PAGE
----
The HSP90/R2TP machinery binds unassembled cytoplasmic forms of PRPF8 and EFTUD2
PRPF8 is synthesized in the cytoplasm and must be transported to the nucleus to perform its role in splicing. To determine whether the interactions between R2TP and PRPF8 or EFTUD2 occur at an early cytoplasmic stage, we implemented a corecruitment assay using a fusion of RPAP3 with a fragment of p54, which targets the fusion protein to cytoplasmic P-bodies (Boulon et al., 2010). Using immunofluorescence (IF), we detected PRPF8 and GFP-AAR2 localizing in P-bodies that contained p54-RPAP3 (Figs. 5 A and S3 C) but not in P-bodies labeled by p54-KPNA3, a nuclear transport factor that served as a negative control (NC; Figs. 5 B and S3 C). Interestingly, the interaction between p54-RPAP3 and PRPF8 also occurred when EFTUD2 was depleted, which was further confirmed by regular coimmunoprecipitation (Fig. S3 A). This demonstrated that the interaction between PRPF8 and RPAP3 can take place in the cytoplasm and is independent of EFTUD2.
Next, we tested the interaction of EFTUD2 and SNRNP200 with p54-RPAP3. EFTUD2 was weakly corecruited to p54-RPAP3 P-bodies under normal conditions, and this interaction increased after the KD of PRPF8 (Fig. 5, C and D), a result also confirmed by coimmunoprecipitations (Fig. S3 B). This indicated that EFTUD2 interacts with R2TP in the cytoplasm independently of PRPF8. In contrast, the SNRNP200-GFP fusion failed to be recruited with p54-RPAP3 even after KD of PRPF8, EFTUD2, or AAR2 (Figs. 5 E and S3 D). Furthermore, SNRNP200-GFP was not recruited on p54-ZNHIT2 P-bodies, whereas EFTUD2 and PRPF8 were (Fig. S3 E). The lack of cytoplasmic interaction of SNRNP200 with RPAP3 and ZNHIT2 suggests that SNRNP200 becomes stably associated into these complexes later in the nucleus.
Collectively, our data confirm that interactions of the R2TP complex with PRPF8 and EFTUD2 occur early on in the cytoplasm and are independent of each other. In contrast, recruitment of SNRNP200 occurs at a later step and most likely in the nucleus.
The PIH1D1 N-terminal domain coprecipitates several R2TP clients but not U5 proteins
These data indicate that EFTUD2 and PRPF8 make early interactions with R2TP. PIH1D1 is a client-binding subunit of R2TP, and its N-terminal domain binds phosphorylated peptides with a DSDD(D/E) consensus sequence (Hořejší et al., 2014). EFTUD2 possesses a conserved phosphorylated DSDED sequence at its N terminus (Hornbeck et al., 2015), and it was shown to make phosphorylation-dependent interactions with PIH1D1 in vitro (Hořejší et al., 2014). The N-terminal domain of PIH1D1 could thus recruit EFTUD2 to R2TP via an interaction with its DSDED motif. To test whether the PIH1D1 N terminus brings EFTUD2 into the R2TP complex and to determine the role of the DSDED motif, we analyzed the interactomes of (i) the PIH1D1 N-terminal domain and (ii) EFTUD2 with a mutated DSDED motif.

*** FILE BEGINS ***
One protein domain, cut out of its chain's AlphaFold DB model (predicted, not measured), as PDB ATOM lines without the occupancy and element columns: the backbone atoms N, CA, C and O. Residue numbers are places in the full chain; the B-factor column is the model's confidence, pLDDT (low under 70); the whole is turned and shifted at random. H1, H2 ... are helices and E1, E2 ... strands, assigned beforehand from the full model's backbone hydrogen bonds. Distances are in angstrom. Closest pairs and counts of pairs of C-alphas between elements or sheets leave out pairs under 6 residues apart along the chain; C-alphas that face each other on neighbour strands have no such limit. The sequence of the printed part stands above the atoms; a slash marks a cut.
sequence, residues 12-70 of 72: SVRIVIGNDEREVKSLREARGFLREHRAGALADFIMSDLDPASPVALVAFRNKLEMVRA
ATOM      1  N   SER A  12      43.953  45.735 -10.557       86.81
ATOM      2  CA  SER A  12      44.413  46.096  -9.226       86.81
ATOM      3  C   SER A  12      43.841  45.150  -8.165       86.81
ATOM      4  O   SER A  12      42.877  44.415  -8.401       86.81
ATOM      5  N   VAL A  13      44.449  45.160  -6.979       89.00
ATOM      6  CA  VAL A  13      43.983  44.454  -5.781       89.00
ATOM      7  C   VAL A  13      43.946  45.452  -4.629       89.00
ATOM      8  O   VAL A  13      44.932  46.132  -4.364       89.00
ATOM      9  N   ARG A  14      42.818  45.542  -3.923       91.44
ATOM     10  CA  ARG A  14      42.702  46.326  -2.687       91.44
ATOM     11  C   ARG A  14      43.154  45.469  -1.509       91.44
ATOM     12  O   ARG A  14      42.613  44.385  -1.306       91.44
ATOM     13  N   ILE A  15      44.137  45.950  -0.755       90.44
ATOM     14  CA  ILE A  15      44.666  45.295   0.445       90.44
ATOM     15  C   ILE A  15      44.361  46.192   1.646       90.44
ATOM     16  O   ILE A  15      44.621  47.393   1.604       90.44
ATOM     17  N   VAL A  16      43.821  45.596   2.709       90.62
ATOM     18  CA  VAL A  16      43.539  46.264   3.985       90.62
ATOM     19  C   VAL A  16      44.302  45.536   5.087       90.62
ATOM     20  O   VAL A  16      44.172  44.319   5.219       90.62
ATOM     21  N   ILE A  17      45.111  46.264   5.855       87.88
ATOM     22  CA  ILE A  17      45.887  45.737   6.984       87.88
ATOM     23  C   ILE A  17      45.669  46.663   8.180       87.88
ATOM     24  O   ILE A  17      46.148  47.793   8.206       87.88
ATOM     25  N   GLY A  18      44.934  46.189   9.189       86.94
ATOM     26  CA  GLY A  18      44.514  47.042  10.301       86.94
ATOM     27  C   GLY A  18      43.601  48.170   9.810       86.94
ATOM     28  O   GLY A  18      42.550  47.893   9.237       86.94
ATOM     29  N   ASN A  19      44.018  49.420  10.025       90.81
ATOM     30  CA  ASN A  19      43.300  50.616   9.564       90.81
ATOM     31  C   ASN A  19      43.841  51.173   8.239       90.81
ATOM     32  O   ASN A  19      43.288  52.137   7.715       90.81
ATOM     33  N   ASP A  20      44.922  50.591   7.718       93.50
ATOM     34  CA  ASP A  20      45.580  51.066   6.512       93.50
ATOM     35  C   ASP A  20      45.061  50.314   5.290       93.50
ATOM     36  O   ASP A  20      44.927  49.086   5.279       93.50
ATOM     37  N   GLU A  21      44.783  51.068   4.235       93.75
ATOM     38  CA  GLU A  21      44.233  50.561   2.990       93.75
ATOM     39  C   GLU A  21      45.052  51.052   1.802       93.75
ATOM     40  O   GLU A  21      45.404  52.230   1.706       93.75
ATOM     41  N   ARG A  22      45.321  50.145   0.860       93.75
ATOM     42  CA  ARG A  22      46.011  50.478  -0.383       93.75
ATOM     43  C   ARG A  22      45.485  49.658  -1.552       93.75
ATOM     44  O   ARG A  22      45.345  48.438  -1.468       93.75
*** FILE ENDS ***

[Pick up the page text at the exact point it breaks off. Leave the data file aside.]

We fused the N-terminal domain of PIH1D1 to GFP, stably expressed it in HeLa cells, and performed a SILAC proteomic analysis (Fig. 6 A). The N terminus of PIH1D1 was not incorporated into R2TP because it did not copurify other subunits of this complex, which is in agreement with previous studies (Hořejší et al., 2014; Pal et al., 2014). Although the PIH1D1 N-terminal domain bound tightly to some known R2TP substrates—two box C/D core proteins (SNU13 and FBL) and factors involved in RNA pol II assembly (polymerase subunits RPAP2, GPN1, and GPN3)—we did not detect any enrichment for EFTUD2 or other U5 proteins. Interestingly, the PIH1D1 N terminus also bound two complexes not previously known to associate with R2TP: a SEC16A complex containing SEC13 and USO1 and also all the three subunits of the tuberous sclerosis complex (TSC; TSC1, TSC2, and TBC1D7), which is a major regulator of mTOR (Dibble and Cantley, 2015). To further test whether PIH1D1 is important for the recruitment of U5 proteins to the R2TP complex, we used siRNA to reduce PIH1D1 expression in the PRPF8-LAP cell line and immunoprecipitated PRPF8-LAP with anti-GFP antibodies (Fig. 6 B). The results showed that the interactions of PRPF8 with R2TP and AAR2 increased in the absence of PIH1D1. This indicates that although PIH1D1 is not required to recruit PRPF8 to the R2TP, it may be important for the release of AAR2 and thus the maturation of PRPF8.
The DSDED motif of EFTUD2 is important for the assembly of U5 snRNP
To study the role of the DSDED motif in EFTUD2, we generated a phospho-dead mutant of this motif (S19A; DADE mutant). This mutant was then fused to GFP and stably expressed in HeLa cells. Interestingly, the mutant displayed an altered localization with increased levels in the cytoplasm and lower accumulation in the nucleus (Fig. S2 F). We then performed a quantitative SILAC proteomic analysis of the mutant (Fig. S2 E). Direct comparison with WT GFP-EFTUD2 revealed that the DADE mutant had a dramatically altered interactome (Fig. 6 C). First, it bound more strongly to the poorly characterized factor TTC27. Second, it bound less strongly to a set of factors that included Sm proteins, U5-specific proteins (PRPF8, SNRNP200, and SNRNP40), and proteins found in U5 assembly intermediates (AAR2, RUVBL1/2, ZNHIT2, and Chaperonin). Third, it lost interactions with another set of U5-specific proteins (PRPF6 and DDX23) as well as with U4/U6 and U4/U6.U5 proteins (SART1, USP39, and PRPF4). The proteomic data thus indicated major defects in the formation of snRNP particles and pointed to the essential role of the phosphorylated DSDED motif of EFTUD2 during the biogenesis of U5 and the tri-snRNP.